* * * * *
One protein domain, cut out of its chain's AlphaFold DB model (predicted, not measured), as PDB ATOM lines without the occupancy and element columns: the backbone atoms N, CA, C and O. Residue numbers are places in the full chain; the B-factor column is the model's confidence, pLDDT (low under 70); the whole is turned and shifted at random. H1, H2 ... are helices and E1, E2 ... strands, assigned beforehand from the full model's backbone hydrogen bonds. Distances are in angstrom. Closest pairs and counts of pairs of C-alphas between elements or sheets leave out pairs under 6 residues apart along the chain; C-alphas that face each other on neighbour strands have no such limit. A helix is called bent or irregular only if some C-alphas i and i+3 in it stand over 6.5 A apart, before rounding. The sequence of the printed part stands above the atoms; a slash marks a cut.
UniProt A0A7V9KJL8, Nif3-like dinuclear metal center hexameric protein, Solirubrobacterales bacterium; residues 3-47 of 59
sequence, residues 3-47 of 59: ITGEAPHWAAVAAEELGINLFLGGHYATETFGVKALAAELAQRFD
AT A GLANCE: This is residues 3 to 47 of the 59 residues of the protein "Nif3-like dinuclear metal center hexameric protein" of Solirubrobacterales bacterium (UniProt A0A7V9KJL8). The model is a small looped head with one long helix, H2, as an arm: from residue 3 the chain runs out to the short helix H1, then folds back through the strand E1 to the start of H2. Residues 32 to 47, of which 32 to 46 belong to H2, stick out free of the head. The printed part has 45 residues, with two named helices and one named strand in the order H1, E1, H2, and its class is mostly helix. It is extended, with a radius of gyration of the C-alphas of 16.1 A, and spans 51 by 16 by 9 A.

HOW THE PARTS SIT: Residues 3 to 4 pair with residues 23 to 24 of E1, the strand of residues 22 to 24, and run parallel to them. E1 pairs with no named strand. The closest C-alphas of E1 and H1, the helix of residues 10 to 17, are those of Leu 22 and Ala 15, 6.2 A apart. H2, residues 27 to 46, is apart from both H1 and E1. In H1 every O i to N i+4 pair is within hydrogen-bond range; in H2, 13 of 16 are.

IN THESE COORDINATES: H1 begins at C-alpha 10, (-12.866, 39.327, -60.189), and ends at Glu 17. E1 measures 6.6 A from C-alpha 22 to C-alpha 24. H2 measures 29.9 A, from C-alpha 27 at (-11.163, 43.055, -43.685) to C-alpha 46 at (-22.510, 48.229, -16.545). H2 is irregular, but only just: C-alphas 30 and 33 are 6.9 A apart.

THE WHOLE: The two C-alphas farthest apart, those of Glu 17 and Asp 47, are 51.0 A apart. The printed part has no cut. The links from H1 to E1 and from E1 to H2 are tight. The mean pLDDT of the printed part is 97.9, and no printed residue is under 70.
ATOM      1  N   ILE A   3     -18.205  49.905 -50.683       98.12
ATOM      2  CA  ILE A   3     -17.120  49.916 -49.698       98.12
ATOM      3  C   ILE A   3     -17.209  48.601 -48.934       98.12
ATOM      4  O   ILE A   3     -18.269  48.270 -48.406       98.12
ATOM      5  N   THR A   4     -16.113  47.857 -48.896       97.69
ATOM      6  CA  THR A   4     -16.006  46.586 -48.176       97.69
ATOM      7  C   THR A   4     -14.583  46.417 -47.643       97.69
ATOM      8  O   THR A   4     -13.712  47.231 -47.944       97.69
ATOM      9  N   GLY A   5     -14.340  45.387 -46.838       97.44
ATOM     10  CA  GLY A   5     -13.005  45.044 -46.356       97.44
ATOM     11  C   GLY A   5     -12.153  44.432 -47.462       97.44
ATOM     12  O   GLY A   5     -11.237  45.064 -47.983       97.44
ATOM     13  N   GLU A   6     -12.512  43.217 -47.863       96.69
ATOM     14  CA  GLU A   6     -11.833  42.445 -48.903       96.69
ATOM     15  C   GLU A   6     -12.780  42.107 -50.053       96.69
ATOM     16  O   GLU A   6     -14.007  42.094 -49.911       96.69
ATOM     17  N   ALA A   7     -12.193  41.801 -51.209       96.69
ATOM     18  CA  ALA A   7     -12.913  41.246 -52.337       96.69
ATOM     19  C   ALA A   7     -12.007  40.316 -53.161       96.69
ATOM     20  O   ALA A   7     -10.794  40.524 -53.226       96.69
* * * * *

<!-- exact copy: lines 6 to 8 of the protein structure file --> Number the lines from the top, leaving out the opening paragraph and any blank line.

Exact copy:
THE WHOLE: The two C-alphas farthest apart, those of Glu 17 and Asp 47, are 51.0 A apart. The printed part has no cut. The links from H1 to E1 and from E1 to H2 are tight. The mean pLDDT of the printed part is 97.9, and no printed residue is under 70.
ATOM      1  N   ILE A   3     -18.205  49.905 -50.683       98.12
ATOM      2  CA  ILE A   3     -17.120  49.916 -49.698       98.12